Happy Super Full Harvest Moon!
She burgeoned @ 06°ARIES00', 5:58 AM EDT, Eighth House, natural home of Scorpio ruled by Mars & Pluto, a house of endings and regeneration. It highlights sex, taxes, death, partner's resources, inheritance, and regeneration.
Today's energy update detailed the Lunar alignments that accompany this celestial event today: http://inspiritualservice.com
September’s full moon is known as the Full Harvest Moon because farmers used it to harvest their crops deep into the night, as the light was well-known to be luminous. Some Native Americans named it the Big Moon.
I know from my many previous posts and your own knowledge that you know all about full-moon rituals and crystal cleansings during full Moons; however, I wonder if you're familiar with the major cultural significance of this particular full Moon?
During this moon, Native American tribes not only honor the Moon, but pay respects to Gaia for her generosity in providing food for her children, including corn and other staple foods.
Most cultures use fruits, nuts, and other grain harvests to make their desserts. So, this Full Harvest Moon is called the Nut Moon by the Cherokee tribes, who gather all sorts of nuts to make nut bread, which is eaten during harvest festivals.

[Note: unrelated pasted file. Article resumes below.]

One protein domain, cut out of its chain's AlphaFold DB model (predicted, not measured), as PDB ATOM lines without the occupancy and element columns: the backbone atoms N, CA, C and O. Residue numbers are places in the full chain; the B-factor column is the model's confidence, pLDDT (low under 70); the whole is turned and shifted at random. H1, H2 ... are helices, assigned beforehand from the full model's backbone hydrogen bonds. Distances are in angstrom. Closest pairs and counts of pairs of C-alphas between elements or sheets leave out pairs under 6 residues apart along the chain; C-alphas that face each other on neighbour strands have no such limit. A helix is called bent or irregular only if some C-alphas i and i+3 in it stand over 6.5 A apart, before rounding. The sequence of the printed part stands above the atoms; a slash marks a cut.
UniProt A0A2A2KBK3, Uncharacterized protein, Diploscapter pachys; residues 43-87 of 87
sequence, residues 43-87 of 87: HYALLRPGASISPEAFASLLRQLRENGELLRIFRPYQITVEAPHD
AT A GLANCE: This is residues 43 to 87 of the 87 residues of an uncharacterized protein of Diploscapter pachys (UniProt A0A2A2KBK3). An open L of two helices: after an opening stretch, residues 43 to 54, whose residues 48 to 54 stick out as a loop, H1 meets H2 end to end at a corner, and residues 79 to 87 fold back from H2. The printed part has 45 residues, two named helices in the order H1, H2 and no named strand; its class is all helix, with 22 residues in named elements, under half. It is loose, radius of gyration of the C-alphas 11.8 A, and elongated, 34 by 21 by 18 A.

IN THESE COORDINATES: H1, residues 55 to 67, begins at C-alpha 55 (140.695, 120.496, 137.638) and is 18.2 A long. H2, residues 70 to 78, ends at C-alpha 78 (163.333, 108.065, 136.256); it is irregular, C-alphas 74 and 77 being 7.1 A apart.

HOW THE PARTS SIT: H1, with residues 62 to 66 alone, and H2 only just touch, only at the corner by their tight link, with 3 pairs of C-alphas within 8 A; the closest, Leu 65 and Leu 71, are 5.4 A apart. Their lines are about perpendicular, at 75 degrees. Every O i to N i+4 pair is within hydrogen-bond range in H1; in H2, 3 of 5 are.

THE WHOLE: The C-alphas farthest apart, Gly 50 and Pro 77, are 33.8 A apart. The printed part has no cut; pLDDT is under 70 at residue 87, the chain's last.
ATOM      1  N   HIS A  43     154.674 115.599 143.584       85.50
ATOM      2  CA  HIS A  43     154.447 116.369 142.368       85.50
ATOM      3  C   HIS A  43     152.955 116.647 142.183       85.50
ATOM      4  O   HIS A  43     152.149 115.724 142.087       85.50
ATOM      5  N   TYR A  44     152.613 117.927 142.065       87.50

One of the most famous Harvest Moon festivals is the Chinese Mooncake Festival. Family and friends gather to eat mooncakes with tea and wine containing the sweet osmanthus flower ( also blooming at this time ). The mooncake pastries are filled with sweet bean paste or lotus seed paste, and sometimes even include salted egg yolks.
You'll also see brightly colored lanterns being carried as well as adorning villages and hillsides. The release of sky lanterns is also popular with this particular Moon, as well as worship of the Moon Goddess, Chang'e.
The Chinese Lunar Exploration Program is named after Chang’e, who saved their country from her tyrant husband by drinking the elixir of immortality to prevent him from drinking it. Had she not, the country would've suffered under her husband's cruel rule.
The Japanese celebrate this full moon with the Tsukimi tradition (which literally means moon-viewing in Japanese). They prepare offerings to the Moon and dine on tsukimi dango ( rice dumplings ).
In Korea, this full moon is celebrated as Chuseok, one of Korea’s most major holidays, similar to Thanksgiving. Most return home for family reunions to dine on songpyeon, which is a rice cake shaped like a half-moon, and enjoy rice wine. Gifts are exchanged, folk games are played, and many tend to their ancestor's graves.
Moreso than ever during this Harvest Moon, the world celebrates their bounty and blessings. And thus, so should we! Image: Harvest Moon Shoreham by Samuel Palmer
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